I completely forgot to say pinch punch this morning as I was too busy swearing at the alarm I’d forgotten to cancel. Welcome to month eight of The Everyday Lore Project! Safe to say, this year has definitely not turned out the way I thought it would. Instead of traveling to events other people have done all the work for, I’ve been raiding local hedgerows, investing in a lot of material culture equipment, and tenuously interpreting the folklore to suit what I have left in my lockdown cupboards. I am having a ball.
While May was all about fecundity, August is all about reaping the resulting abundance. My waistline is never going to decrease, is it? And unlike July with its dire rain predictions, if the skies play nice over the next week, we’re in for a harsh winter*. And fog, watch out for fog too, for it’s said the number of fogs in August predict the number of snow showers later in the year.
So what traditions and folklore does August hold for you? Will you be baking bread today to celebrate Lammas? Will you be behaving indecently on Lhyany’s Day? Will you be planting your turnips in time for Halloween? Or leaving a watermelon out on the full moon? Or even getting some exercise walking seven times round the mausoleum of Mary Gibson? And what are you missing out on this month? I was all geared up to indulge my not-so-secret Robin Hood romantic fantasies watching the Silver Arrow competition at the Sherwood Forest Robin Hood Festival, then dabbling in a bit of Syn over at Dymchurch-under-the-Wall.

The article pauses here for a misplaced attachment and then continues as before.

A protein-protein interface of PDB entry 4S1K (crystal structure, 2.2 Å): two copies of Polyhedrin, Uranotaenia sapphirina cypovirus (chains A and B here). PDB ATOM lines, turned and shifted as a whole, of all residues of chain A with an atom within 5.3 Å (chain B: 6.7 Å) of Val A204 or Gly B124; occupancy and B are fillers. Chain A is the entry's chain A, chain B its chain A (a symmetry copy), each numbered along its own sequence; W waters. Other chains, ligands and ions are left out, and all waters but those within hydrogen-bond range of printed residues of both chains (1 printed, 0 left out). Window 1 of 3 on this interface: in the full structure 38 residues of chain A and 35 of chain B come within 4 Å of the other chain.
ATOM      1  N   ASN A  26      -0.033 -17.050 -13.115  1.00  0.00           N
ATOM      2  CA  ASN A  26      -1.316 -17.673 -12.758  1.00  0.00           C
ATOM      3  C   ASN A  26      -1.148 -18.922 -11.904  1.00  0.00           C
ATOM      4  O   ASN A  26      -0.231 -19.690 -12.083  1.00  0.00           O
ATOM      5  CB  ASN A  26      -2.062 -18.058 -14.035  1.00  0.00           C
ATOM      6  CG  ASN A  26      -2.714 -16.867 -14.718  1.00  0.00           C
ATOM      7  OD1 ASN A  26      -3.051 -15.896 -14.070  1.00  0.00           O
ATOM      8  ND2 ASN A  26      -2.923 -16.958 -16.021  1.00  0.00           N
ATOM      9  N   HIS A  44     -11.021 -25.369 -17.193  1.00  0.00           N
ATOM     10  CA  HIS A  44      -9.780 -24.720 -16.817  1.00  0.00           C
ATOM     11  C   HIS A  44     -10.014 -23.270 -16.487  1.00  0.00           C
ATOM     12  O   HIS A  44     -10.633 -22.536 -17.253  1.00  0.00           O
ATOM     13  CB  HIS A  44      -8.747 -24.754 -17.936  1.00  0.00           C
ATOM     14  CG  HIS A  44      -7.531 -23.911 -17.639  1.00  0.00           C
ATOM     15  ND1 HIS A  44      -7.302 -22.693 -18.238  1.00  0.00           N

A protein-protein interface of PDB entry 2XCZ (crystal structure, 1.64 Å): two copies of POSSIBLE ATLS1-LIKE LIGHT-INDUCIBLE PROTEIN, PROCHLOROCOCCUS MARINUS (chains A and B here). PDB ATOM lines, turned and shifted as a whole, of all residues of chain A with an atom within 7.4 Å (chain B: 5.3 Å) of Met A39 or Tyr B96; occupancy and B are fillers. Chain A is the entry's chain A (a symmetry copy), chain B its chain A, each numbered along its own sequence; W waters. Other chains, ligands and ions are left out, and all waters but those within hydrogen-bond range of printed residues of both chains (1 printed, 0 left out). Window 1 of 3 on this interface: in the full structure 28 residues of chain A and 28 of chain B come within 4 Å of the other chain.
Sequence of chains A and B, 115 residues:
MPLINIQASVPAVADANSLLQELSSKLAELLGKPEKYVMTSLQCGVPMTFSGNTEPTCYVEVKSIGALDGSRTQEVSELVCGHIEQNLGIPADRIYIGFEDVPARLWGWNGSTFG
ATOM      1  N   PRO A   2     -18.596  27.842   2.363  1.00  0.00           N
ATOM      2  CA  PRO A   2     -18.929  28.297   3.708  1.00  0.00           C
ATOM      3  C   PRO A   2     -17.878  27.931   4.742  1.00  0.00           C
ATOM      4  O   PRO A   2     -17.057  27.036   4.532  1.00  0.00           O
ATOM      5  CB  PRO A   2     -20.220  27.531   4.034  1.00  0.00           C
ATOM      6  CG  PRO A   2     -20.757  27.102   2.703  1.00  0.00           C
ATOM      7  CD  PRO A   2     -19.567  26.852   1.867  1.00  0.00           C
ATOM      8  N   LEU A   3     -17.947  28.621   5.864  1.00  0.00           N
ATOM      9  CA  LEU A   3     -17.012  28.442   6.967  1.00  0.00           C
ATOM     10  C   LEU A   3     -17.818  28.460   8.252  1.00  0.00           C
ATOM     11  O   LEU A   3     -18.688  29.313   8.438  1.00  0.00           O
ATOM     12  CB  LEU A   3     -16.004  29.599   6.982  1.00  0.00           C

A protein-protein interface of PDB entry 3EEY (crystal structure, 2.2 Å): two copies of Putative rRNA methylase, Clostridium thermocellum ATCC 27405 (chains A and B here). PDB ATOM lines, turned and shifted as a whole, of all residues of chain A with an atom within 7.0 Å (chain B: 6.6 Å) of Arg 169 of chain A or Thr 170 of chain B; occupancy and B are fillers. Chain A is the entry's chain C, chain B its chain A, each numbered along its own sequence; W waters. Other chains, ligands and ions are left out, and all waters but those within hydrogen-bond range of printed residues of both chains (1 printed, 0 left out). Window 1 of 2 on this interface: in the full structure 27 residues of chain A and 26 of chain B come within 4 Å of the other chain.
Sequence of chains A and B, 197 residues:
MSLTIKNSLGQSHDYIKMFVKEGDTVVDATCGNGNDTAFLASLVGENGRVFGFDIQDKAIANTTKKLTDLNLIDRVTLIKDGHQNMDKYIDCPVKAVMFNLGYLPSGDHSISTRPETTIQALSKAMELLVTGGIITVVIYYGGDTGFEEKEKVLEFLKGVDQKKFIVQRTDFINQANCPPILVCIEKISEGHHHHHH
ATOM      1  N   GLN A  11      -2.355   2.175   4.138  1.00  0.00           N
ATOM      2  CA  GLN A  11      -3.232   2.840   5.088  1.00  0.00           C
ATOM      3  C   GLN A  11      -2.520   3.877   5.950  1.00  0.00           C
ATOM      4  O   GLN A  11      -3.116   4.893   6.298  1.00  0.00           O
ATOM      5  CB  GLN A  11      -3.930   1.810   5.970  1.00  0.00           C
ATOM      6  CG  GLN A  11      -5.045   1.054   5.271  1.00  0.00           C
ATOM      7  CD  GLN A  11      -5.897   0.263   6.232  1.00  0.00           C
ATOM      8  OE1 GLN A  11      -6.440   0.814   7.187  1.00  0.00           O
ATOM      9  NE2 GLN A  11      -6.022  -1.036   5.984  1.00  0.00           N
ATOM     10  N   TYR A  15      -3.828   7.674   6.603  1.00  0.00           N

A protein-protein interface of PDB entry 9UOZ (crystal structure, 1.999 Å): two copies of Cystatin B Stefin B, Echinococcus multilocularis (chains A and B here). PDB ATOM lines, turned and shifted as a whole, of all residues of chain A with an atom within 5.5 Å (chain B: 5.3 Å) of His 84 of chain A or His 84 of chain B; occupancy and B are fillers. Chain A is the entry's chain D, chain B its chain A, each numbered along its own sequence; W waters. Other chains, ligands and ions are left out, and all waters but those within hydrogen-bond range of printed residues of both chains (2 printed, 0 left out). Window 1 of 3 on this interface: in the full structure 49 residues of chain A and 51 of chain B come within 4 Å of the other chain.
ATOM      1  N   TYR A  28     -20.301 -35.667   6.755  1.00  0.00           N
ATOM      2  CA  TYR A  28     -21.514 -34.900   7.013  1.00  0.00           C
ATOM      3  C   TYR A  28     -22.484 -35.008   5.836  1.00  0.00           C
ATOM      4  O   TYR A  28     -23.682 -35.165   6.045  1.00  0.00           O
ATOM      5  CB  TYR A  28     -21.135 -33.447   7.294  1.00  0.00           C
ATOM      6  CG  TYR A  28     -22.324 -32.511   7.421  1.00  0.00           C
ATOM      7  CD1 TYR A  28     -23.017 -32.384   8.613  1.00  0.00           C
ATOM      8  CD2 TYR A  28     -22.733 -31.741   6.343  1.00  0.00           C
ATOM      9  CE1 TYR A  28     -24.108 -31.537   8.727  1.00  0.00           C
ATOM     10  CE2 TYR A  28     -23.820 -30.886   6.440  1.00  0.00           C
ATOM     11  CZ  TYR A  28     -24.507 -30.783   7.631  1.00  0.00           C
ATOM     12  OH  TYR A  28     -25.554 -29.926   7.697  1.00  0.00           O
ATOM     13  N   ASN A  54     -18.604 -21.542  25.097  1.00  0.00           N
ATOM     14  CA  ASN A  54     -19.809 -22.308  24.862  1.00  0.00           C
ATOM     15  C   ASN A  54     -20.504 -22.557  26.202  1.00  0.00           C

To stop my ever crippling #FolkloreFOMO, any folklore, traditions, superstitions, sayings, recipes, remedies, spells, gardening tips, personal, universal, instant, you have, please let me know! My plan for August looks like it has a Swiss cheese fetish, so any help you can give would be blinding.
But this is a glimpse of what I do have planned for this month:
8 August – Trying my hand at making Grassmere gingerbread
14 August – Making soap for poor old Lady Macbeth on the 980th anniversary of the death of Duncan I of Scotland
22 August – Burning a Bartle (I do love me a good sacrificial fire poppet)
Let me know your thoughts in the comments. You can also follow and tweet me @lilithepunk and through the hashtags #EverydayLore and #FolkloreFOMO on Twitter, and if you want to keep up to date with a daily or weekly dose of this foolery, subscribe!
Right, I’m off to forage for inspiration for my salt-dough Lammas loaf.
But before you go…
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*Amended on 2 August 2020 to reflect the correct weather proverb.
Cooper, Q. and Sullivan, P. (1994) Maypoles, Martyrs & Mayhem: 366 Days of British Myths, Customs & Eccentricities, London, Bloomsbury Publishing Plc
Day, B. (1998) A Chronicle of Folk Customs, London, Hamlyn
Jones, J. and Deer, B. (1987) Cattern Cakes and Lace, London, Dorling Kindersley Limited
Leendertz, L. (2019) The Almanac, A Seasonal Guide to 2020, London, Mitchell Beazley
Roud, S. (2006) The English Year: A Month-By-Month Guide To The Nation’s Customs and Festivals, From May Day to Mischief Night, London, Penguin Books